Whites can learn a lot about love of country from those systemically excluded from that country’s benefits. In the most excruciating holding together of opposites, consider the depth of a Black patriotism forged in the fires of chattel slavery, mass denial of voting rights, lynching and terror, chronically unequal educational resources, red-lining, mass incarceration, and police murder. Consider that it is the movements for the rights of those excluded—African American, indigenous peoples, LGBTQ people—that hold this nation to its espoused values and demand that those values be expressed through laws, policies, and practices.
In response to the devastating images of extrajudicial killings of Black people we are amidst a resurgent and evolved civil rights movement, Black Lives Matter, that once again demands adherence to proclaimed American values. And as with previous movements many whites have at last put their bodies on the line and accompanied Blacks into the streets in protest. Yet as has become sadly predictable, white racism has projected into the simple slogan that galvanizes and summarizes a movement, the assumption of a threatening exclusivity, labelling it identity politics. This assumption ignores the truth that the movement is only one aspect in the work of Blacks toward full inclusivity in the American fabric. It is easy for many to carelessly place the emphasis in the simple slogan “Black Lives Matter” on the word Black rather than on the word Matter. No Black leader claims only Black lives matter, but rather that Black lives must also matter.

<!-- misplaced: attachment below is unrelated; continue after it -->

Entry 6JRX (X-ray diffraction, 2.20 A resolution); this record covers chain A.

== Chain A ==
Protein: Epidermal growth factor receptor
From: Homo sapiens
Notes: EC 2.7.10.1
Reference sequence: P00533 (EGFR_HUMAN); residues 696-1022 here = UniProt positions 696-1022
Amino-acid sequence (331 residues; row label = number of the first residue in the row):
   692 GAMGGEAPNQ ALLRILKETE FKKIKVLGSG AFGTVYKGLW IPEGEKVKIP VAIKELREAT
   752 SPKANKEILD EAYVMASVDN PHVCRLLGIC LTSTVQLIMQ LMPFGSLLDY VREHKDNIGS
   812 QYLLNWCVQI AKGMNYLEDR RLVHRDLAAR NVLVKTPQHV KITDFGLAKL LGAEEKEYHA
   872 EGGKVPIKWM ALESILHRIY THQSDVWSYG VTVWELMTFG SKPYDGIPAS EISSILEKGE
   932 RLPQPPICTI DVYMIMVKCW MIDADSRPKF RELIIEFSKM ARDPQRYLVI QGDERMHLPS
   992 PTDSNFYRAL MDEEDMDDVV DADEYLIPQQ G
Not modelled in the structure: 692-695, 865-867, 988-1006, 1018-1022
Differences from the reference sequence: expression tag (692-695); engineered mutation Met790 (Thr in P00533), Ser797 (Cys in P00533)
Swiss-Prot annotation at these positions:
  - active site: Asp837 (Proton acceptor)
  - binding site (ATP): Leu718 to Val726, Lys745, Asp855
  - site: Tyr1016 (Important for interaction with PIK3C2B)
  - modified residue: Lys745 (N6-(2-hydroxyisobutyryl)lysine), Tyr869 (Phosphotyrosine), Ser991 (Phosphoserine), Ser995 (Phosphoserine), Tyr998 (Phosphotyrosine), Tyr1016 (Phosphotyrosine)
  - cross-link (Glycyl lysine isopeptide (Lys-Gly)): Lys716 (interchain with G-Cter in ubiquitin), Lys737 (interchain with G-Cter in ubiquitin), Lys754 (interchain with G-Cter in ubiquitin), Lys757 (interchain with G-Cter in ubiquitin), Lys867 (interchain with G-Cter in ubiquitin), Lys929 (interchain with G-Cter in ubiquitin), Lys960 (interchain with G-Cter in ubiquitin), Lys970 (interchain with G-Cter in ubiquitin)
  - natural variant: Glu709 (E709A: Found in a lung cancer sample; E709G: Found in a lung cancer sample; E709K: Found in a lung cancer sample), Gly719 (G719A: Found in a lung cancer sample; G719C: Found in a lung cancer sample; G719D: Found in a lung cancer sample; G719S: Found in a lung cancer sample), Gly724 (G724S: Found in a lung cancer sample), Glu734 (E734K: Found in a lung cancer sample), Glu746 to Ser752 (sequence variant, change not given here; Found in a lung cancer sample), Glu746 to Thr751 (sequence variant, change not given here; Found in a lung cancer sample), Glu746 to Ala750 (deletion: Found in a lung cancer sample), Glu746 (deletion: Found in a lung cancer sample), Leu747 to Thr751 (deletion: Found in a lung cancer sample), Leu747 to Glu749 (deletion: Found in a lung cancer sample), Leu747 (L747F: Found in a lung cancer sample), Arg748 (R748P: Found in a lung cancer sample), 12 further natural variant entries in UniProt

The championing of a racial hierarchy by our bigot-in-chief and his enablers advances the concept of a zero-sum game with the core American value that all are created equal and that the work of our democratic republic is to assure the full expression of that reality. Those who make inclusivity impossible make identity politics inevitable. Too many white people cannot admit into the same mental space both love of country and the reality of how much they benefit from ingrained concepts of white supremacy enshrined in laws, practices, and assumptions in ways that require some hard rethinking of their identity.
The brittle patriotism of whites who feel threatened by the looming certainty that they will soon be a minority in our country provides much of the energy behind the cult of Trump. Whatever constructive structural changes we may make to our system after he goes, none will be more important than those that result in racial equity and acknowledgement of entrenched white privilege. Black Lives Matter is nested in a bigger context: Democracy Matters.
If the Trump administration dares to question the results of the election, it will be a moment to take to the streets peacefully—Blacks, whites, all who love our country while at the same time knowing we can and must do better. And when this national nightmare that is the current administration is finally over, it will be past time for us all to come together to engage in the difficult and continual work to achieve our country.